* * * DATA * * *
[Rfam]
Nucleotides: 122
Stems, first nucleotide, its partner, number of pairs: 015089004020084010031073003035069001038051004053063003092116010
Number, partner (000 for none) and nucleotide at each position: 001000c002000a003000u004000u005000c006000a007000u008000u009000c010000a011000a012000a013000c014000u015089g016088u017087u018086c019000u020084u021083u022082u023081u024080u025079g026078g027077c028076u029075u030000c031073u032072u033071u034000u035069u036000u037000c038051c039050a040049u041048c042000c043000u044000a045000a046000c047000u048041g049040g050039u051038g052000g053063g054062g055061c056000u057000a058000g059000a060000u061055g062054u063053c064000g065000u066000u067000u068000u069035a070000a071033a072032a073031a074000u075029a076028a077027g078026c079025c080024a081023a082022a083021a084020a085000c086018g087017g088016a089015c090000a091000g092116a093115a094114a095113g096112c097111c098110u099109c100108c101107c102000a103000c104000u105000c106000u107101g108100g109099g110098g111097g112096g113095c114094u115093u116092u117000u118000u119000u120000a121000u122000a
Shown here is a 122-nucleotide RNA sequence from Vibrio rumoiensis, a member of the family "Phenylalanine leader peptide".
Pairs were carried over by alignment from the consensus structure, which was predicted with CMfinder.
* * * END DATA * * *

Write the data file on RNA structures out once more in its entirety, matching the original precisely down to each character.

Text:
[Rfam]
Nucleotides: 122
Stems, first nucleotide, its partner, number of pairs: 015089004020084010031073003035069001038051004053063003092116010
Number, partner (000 for none) and nucleotide at each position: 001000c002000a003000u004000u005000c006000a007000u008000u009000c010000a011000a012000a013000c014000u015089g016088u017087u018086c019000u020084u021083u022082u023081u024080u025079g026078g027077c028076u029075u030000c031073u032072u033071u034000u035069u036000u037000c038051c039050a040049u041048c042000c043000u044000a045000a046000c047000u048041g049040g050039u051038g052000g053063g054062g055061c056000u057000a058000g059000a060000u061055g062054u063053c064000g065000u066000u067000u068000u069035a070000a071033a072032a073031a074000u075029a076028a077027g078026c079025c080024a081023a082022a083021a084020a085000c086018g087017g088016a089015c090000a091000g092116a093115a094114a095113g096112c097111c098110u099109c100108c101107c102000a103000c104000u105000c106000u107101g108100g109099g110098g111097g112096g113095c114094u115093u116092u117000u118000u119000u120000a121000u122000a
Shown here is a 122-nucleotide RNA sequence from Vibrio rumoiensis, a member of the family "Phenylalanine leader peptide".
Pairs were carried over by alignment from the consensus structure, which was predicted with CMfinder.